(Natural News) If you’ve ever suspected that certain medical treatments seem to be trading one problem for another, you may be onto something. Case in point: A recent study revealed that people who take statins in hopes of reducing their risk of cardiovascular events could be raising their risk of diabetes in the process.
In the U.S., around 83 percent of patients aged 40 to 59 who take cholesterol-lowering meds take statins, making them the most popular type of drugs in their category. They often do so with the aim of lowering their cholesterol and their risk of cardiovascular events like heart attack or coronary heart disease.
Unfortunately, a study led by The Ohio State University in Columbus’s Victoria Zigmont showed these people may just be exchanging evils. They looked at the health records of more than 4,600 people who did not have diabetes at the study’s inception but did have a risk of heart disease. Sixteen percent of the participants were using prescription statins when the three-year study began in 2011.
After accounting for confounders such as age, cholesterol and triglyceride levels, gender, ethnicity, body mass index, education level, number of doctor visits and waist circumference, they found that people who take statins are twice as likely to be diagnosed with diabetes than those who don’t take the drug.
The effect only seems to grow with time, with those who took statins for two years or longer being more than three times as likely to go on to develop diabetes. The researchers say that the fact that it appears to be dose-dependent means that it is likely a causal relationship.
It wasn’t just Type 2 diabetes that those taking statins had to contend with, either. They also found that the patients using these drugs had a 6.5 percent higher chance of experiencing elevated blood sugar.
It’s worth noting that the study is considered a strong one given the large sample size and presence of real-world data supplied by doctors. The pharmacy data allowed them to measure the intensity and class of the statins used more accurately, although there’s no way to be certain just how well the patients complied with their prescriptions. Moreover, the use of biometric measurements allowed the researchers to adjust for other factors.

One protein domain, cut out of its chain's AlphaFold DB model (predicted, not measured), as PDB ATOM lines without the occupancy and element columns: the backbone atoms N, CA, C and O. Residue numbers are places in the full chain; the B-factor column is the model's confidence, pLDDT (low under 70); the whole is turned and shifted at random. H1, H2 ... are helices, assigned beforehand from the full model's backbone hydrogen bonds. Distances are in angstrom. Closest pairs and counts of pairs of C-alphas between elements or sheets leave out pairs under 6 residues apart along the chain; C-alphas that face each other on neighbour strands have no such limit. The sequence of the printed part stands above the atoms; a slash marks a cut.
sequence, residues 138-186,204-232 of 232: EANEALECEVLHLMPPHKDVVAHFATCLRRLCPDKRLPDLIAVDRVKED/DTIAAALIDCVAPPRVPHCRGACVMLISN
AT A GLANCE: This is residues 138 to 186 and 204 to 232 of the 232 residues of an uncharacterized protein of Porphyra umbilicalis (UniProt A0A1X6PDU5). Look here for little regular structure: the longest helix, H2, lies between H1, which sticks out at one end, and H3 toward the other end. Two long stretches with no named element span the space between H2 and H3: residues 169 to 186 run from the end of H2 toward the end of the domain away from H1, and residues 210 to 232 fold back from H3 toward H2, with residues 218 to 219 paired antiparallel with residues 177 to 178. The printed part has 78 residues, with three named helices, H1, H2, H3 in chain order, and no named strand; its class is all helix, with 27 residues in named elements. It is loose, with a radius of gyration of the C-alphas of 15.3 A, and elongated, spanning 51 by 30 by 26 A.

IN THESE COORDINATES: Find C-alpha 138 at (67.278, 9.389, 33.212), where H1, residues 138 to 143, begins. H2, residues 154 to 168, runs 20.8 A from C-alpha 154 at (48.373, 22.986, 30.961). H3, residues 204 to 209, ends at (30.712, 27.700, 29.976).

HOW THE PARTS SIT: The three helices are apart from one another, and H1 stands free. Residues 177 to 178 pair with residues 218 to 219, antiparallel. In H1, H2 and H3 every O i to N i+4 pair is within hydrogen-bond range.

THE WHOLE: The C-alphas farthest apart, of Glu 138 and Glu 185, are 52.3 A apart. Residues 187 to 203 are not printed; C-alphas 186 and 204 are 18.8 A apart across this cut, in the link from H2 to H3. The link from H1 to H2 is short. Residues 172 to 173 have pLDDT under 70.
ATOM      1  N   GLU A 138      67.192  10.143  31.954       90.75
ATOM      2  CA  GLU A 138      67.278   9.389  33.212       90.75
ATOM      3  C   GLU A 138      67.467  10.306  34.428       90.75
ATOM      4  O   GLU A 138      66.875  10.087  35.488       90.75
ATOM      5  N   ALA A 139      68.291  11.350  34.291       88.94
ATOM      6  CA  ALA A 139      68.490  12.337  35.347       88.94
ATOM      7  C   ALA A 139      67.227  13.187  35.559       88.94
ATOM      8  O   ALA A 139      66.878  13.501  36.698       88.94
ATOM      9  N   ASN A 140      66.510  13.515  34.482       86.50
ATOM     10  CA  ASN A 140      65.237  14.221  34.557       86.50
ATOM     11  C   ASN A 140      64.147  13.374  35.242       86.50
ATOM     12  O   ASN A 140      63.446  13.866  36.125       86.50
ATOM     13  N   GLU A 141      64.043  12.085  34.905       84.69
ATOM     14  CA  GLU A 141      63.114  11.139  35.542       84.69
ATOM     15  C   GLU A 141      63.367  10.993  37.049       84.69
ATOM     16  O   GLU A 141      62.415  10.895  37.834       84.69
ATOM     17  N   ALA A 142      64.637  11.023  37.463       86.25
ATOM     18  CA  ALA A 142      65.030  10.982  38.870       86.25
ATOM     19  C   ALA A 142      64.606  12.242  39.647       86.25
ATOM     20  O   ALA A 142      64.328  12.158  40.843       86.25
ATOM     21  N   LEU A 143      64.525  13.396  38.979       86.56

There were just a few limitations. Perhaps the biggest one is that all participants were white; it’s not known if other groups could experience a stronger or weaker effect from the medications. They also didn’t account for the use of other medications and only considered insured people who get routine monitoring from healthcare providers.
Plenty of evidence linking statins to Type 2 diabetes
A different study found an even stronger link between statins and Type 2 diabetes. After studying 8,567 patients whose average age was 64 over the course of 15 years, they found that using the drugs was associated with a higher risk of high blood sugar and insulin resistance, along with a 38 percent higher risk of Type 2 diabetes.
The type of statin and dosage didn’t appear to make a difference in this study, although the risk was particularly high in overweight and obese people taking statins, suggesting that anyone who is not at a healthy weight should think very carefully about safer alternatives before they start taking these drugs.
Meanwhile, other studies have shown that postmenopausal women are another group at a higher risk of developing diabetes from taking statins. That study looked at data from more than 150,000 women to make its findings, and they found that the incidence of new-onset diabetes among postmenopausal women was 71 percent higher.
While heart disease is something that everyone wants to avoid, putting yourself at risk of developing diabetes instead or even on top of it is hardly the way to go. Consider improving your diet, getting regular exercise and maintaining a healthy weight to keep your risk of both illnesses in check.
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